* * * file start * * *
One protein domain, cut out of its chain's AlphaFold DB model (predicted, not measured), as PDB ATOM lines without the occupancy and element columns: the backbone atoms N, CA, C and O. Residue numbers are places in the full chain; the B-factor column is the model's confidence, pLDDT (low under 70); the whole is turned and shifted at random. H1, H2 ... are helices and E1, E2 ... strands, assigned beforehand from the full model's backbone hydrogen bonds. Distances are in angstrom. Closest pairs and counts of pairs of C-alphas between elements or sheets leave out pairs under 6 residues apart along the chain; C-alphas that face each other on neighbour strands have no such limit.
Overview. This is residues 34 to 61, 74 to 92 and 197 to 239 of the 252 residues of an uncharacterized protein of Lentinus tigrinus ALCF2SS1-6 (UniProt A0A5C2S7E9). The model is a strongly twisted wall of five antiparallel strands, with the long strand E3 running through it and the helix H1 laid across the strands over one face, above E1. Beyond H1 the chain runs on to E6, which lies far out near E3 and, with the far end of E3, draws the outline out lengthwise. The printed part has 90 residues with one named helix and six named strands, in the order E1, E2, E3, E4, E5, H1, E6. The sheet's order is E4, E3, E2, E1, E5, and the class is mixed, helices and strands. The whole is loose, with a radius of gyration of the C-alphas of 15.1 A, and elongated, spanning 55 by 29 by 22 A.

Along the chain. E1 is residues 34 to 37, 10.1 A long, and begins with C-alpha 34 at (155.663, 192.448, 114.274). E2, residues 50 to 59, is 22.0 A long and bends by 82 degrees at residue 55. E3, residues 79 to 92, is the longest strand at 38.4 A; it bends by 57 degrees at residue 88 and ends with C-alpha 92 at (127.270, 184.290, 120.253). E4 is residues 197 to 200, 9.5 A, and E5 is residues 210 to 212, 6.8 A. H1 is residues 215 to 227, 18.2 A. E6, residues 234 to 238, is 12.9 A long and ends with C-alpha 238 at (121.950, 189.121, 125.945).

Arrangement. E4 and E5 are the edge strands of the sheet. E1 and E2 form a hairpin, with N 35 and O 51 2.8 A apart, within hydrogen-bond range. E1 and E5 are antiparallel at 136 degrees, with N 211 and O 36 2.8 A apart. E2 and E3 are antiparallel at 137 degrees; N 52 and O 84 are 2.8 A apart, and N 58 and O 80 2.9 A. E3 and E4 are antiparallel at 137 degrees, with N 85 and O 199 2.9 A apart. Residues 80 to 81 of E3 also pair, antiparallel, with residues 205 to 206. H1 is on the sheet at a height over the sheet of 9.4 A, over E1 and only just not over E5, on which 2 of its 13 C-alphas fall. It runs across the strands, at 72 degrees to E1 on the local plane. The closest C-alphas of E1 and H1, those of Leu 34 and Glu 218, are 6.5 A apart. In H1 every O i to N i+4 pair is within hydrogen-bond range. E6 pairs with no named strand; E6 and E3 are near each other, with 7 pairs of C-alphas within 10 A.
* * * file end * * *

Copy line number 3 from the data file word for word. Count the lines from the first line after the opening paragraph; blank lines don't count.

Arrangement. E4 and E5 are the edge strands of the sheet. E1 and E2 form a hairpin, with N 35 and O 51 2.8 A apart, within hydrogen-bond range. E1 and E5 are antiparallel at 136 degrees, with N 211 and O 36 2.8 A apart. E2 and E3 are antiparallel at 137 degrees; N 52 and O 84 are 2.8 A apart, and N 58 and O 80 2.9 A. E3 and E4 are antiparallel at 137 degrees, with N 85 and O 199 2.9 A apart. Residues 80 to 81 of E3 also pair, antiparallel, with residues 205 to 206. H1 is on the sheet at a height over the sheet of 9.4 A, over E1 and only just not over E5, on which 2 of its 13 C-alphas fall. It runs across the strands, at 72 degrees to E1 on the local plane. The closest C-alphas of E1 and H1, those of Leu 34 and Glu 218, are 6.5 A apart. In H1 every O i to N i+4 pair is within hydrogen-bond range. E6 pairs with no named strand; E6 and E3 are near each other, with 7 pairs of C-alphas within 10 A.